At the end of September, the New Haven Register highlighted the challenges facing attorneys who want to request a change of venue. The defense attorney for the manslaughter case involving fired police Officer Jason Anderson requested a change of venue, and as the newspaper points out, such appeals are seldom approved by the state judge.
The case is an extreme example of a car accident. Anderson, in a police car without activated lights and a siren, was traveling at 94 miles per hour when he hit another vehicle carrying two Orange 19-year-olds on July 13, 2009 at 2:15 a.m. on Boston Post Road. Both passengers died, and they were both later found to have elevated blood alcohol levels and were not wearing seatbelts. Anderson, however, was not responding to an emergency.
Last month, a request to move the trial to Litchfield County was requested. According to the defense attorney, three years of news coverage have created a biased jury pool.
The New Haven Register, through citing multiple local attorneys, points out the difficulties behind approval for a change of venue and why some attorneys may still make a request: lawyers, aware of the difficulties, tend to not ask at all, but if they do, it’s to get away from excessive publicity and negative information about the client but also to gather more support for a client in an area with less media coverage. Ultimately, though, it’s about finding the most impartial jury for a trial.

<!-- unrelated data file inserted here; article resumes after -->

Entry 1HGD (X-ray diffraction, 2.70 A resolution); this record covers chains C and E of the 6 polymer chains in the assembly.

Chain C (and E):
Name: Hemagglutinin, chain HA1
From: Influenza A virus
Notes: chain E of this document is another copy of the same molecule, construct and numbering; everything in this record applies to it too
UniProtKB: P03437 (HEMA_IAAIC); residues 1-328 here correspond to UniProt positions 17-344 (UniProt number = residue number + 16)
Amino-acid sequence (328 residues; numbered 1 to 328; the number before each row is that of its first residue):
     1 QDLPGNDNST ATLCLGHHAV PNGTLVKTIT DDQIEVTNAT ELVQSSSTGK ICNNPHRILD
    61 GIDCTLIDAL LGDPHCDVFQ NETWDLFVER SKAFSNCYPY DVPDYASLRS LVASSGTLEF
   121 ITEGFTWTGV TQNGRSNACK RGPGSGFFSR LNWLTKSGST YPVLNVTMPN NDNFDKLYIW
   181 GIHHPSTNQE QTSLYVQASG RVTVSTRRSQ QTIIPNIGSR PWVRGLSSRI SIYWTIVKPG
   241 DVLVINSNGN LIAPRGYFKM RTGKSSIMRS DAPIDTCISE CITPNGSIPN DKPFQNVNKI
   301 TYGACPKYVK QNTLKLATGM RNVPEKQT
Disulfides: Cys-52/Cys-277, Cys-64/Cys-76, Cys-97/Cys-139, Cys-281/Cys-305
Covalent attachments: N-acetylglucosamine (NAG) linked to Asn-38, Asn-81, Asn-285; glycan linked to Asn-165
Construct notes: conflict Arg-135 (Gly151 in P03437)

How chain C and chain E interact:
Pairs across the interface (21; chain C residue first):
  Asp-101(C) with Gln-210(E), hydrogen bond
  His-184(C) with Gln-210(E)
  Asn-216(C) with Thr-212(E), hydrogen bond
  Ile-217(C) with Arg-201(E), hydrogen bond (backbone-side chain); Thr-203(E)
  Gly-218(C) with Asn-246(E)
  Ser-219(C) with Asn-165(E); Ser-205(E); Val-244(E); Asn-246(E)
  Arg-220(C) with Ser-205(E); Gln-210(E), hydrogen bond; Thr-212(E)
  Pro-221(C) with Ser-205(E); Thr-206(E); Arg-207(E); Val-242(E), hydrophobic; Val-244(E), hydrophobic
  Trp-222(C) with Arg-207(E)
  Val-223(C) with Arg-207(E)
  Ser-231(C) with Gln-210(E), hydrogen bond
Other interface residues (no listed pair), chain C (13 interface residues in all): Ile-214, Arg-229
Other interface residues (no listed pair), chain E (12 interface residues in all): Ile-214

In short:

Just how difficult can a change of venue in Connecticut be? In September 2011, the judge overseeing the murder trial for Joshua Komisarjevsky, considered the worst homicide in the state’s history, dismissed a change of venue request to Stamford. Other rejected requests to reduce media bias included dismissing and replacing the selected jury and removing all newspaper boxes from the outside of a courthouse.
Although media influence and the resulting bias are considered for a change of venue, in any state, other factors may come into play. While the involved parties may determine a different venue for convenience purposes, the venue itself may be improper, or not in accordance with rules of procedure, or the venue may be changed for interest of justice, including relocation for multiple factors like travel cost, evidence, or applicable law.